The forests of the Massif Central

April 23, 2019 written by Stéphanie Bonnet

The many and varied landscapes of the Massif Central have changed considerably over the past centuries, and particularly since the mid 19th century, when the forest areas evolved significantly. The number of forests in the Massif Central has doubled in just over a century and a half. The falling population and agricultural decline have led to an increase in forest areas over the past 150 years.

Today, the forests cover 27% of French territory and an average 30% in the Massif Central. As the result of recent reforestation efforts or natural regeneration, the forests of the Massif Central are, for the large part, old-growth forests so part of the natural heritage that needs protecting.

The Massif Central forest region: location

In short, the territory that harbors the largest proportion of French volcanoes is an ancient massif lying at mid-altitude, worn by erosion but firmly rooted in the center of France. The Massif Central encompasses three large urban areas: Clermont-Ferrand, Limoges and St Etienne, which are well connected. The massif covers 11 administrative départements: Aveyron, Lozère, Cantal, Haute-Loire, Puy-de-Dôme, Allier, Loire, Creuse, Haute-Vienne, Corrèze and Lot. All distinctive corners of France with their own character and own type of forest. We will try and describe these forest massifs in a few short lines.

Ancient forests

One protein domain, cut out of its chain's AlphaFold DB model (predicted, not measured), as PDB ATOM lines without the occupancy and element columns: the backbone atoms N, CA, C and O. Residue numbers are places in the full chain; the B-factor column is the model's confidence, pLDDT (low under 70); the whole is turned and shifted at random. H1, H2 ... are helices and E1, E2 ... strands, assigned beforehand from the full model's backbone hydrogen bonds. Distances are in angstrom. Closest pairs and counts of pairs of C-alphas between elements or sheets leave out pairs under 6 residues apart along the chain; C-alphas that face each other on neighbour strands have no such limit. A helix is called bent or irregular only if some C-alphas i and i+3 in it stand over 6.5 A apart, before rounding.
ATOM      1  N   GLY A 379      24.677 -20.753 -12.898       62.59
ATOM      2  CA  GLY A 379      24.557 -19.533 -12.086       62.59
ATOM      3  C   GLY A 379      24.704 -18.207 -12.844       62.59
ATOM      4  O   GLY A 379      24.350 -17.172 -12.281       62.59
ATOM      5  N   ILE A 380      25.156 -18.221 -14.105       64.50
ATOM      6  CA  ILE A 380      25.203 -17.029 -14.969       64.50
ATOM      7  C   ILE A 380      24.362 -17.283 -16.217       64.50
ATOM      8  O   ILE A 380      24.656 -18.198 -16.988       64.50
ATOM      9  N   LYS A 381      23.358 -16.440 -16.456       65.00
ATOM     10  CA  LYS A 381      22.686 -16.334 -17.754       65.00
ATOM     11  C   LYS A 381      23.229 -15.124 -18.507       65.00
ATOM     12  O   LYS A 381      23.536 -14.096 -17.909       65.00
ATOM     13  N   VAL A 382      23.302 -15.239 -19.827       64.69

Although the forest here is constantly changing, especially since the reforestation forest policy introduced by the French government in the 1950s, the Massif Central forest region also comprises some old-growth forests.

They are a real reservoir of biodiversity and part of our heritage, deserving our protection. The forests offer undeniable ecological benefits, harboring rich forest fauna and flora. For centuries, they have also produced firewood, a real bonus for the local economy. Many of them date back to the mid-19th century and provide opportunities for mushroom picking, hunting and silvopasture, which is very strongly rooted in rural tradition in the Massif Central, and in the French countryside on the whole.

The Massif Central forest region is largely located in the Massif Central Natural Parks area (38% of its forests). These parks themselves have an average 51% forest cover. The Massif Central Natural Parks thus account for 64% of the forest in this volcanic territory  



More recent forests too

Since the 1850s, the forest surface area has increased significantly in the Massif Central. In Limousine, the surface area has grown threefold. Today, the Massif Central forest region covers 1,237,000 ha. The forest gained ground on moors and pastures abandoned by agriculture, but there has also been new plantation, mainly of conifers, which have now reached maturity and can be logged.


The Massif Central forest species are 60% deciduous and 40% coniferous. There is a lot of oak. For example, the Limousine forest is recent, at just a century old. The predominant species is oak, well ahead of Douglas fir.

Sessile oak is to be found in the Massif’s forests , in areas such as the Tronçais. The European oak covers an even larger area.

In fact, the most common species found in the Massif Central forest are European and sessile oak, beech, chestnut, Douglas fir, Scots pine, spruce and European silver fir.

The economy

The forests of the Massif Central are owned by 335,000 private foresters. Despite their mass and their omnipresence, they are very fragmented. In fact, the forest is divided into numerous plots.

It is largely privately owned (for 90% of its surface area) with an average 4 ha per owner. Only 4,250 forest owners in the Massif Central own a wooded area of more than 25 ha.